Come on a clear, sunny day (bad weather could make the trail dangerous or impassable) and only go as far as you’re comfortable!
Enough with the cautions – the Mount Storm King trail is BREATHTAKING! It’s one of the most amazing views Berty and I have ever experienced, and the challenge is 100% worth this view from the top.
Difficulty: Very Challenging. This trail is consistently steep with very few flat parts on the trail.
Make sure to wear shoes that are well broken in (coming from experience, my new shoes HURT after this hike!) and pack plenty of water and snacks for the top!
3. Cape Disappointment
Opposite its sister, Cape Flattery, Cape Disappointment is the farthest southwest location you can explore in Washington State.
Experience the North Head trail that leads you to a lighthouse, a working Coast Guard Station, and the beautiful Moonrise Kingdom-like cove!
The park covers nearly 13 miles of trails, so there are tons of viewpoints to explore that will give you plenty to see.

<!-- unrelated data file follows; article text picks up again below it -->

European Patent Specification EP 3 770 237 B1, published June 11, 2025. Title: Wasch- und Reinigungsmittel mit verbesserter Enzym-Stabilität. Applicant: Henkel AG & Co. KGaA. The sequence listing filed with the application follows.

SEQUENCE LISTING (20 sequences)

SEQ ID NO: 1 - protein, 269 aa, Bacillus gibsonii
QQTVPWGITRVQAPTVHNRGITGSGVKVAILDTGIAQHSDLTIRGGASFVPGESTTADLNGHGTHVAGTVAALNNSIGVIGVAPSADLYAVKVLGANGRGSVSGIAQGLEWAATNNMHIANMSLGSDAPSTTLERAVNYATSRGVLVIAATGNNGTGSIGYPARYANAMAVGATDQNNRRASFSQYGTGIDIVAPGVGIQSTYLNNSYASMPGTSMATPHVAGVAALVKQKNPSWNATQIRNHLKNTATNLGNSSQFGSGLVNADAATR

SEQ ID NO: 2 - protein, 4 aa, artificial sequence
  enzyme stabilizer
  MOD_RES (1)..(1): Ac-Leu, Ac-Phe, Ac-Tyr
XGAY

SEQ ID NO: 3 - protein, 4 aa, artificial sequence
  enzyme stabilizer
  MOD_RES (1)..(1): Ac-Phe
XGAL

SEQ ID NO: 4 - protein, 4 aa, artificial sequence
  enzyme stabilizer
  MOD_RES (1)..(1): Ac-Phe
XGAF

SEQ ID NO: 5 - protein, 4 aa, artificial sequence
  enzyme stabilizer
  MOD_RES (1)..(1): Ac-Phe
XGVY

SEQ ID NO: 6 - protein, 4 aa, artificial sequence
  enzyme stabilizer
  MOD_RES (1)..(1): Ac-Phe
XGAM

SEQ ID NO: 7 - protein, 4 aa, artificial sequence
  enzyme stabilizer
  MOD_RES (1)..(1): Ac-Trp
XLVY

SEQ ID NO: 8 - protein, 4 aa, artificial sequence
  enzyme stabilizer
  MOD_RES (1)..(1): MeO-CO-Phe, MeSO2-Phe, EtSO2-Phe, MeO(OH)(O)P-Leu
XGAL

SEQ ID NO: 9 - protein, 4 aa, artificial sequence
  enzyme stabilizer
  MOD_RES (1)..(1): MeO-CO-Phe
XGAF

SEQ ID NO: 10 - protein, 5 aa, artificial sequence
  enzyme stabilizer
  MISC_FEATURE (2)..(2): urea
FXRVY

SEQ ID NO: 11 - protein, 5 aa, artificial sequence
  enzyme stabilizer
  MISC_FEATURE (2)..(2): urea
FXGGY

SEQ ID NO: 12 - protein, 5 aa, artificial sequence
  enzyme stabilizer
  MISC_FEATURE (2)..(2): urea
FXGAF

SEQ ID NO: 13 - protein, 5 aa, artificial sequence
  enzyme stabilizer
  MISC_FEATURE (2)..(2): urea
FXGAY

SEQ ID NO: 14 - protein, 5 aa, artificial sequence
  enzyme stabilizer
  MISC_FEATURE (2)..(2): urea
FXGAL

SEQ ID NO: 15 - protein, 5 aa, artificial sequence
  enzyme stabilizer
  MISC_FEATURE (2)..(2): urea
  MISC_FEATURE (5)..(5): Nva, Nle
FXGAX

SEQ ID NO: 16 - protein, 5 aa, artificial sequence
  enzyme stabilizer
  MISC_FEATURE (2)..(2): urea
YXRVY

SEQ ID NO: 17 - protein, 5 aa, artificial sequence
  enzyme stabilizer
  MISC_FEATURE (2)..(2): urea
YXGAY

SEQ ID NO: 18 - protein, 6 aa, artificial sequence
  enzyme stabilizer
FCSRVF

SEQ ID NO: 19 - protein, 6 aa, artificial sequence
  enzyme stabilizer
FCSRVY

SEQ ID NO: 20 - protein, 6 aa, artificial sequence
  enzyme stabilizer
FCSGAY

Difficulty: Moderate. A clear trail through the forest and a steep hike down to the cove will require some agility, but most people can accomplish this hike.
4. La Push Second Beach
Explore the Pacific Ocean at one of Washington’s most iconic beaches. La Push Second Beach is a 4-mile round trip hike with switchbacks through the dense Olympic Peninsula trees.
Soon enough you’ll hear the sound of crashing waves and emerge to the view of a dotted coastline of gorgeous sea stacks. With the right permits, you can even camp on this beach!
Difficulty: Moderate. The hike requires a trail through the forest with exposed roots, and the ability to walk over driftwood and on the sand.
5. Lake Wenatchee Trails
There are so many beautiful trails to explore around Lake Wenatchee State Park that we couldn’t pick just one!
Both the North Shore and South Shore provide opportunities to discover sweeping views, hidden lakes, and beautiful forest trails.
For a short hike with a quick reward, try Hidden Lake Loop or visit the Lake Wenatchee State Park beach to see the famous Emerald Island. For a longer, more challenging hike, head to the North Shore and hike up Dirty Face Lookout.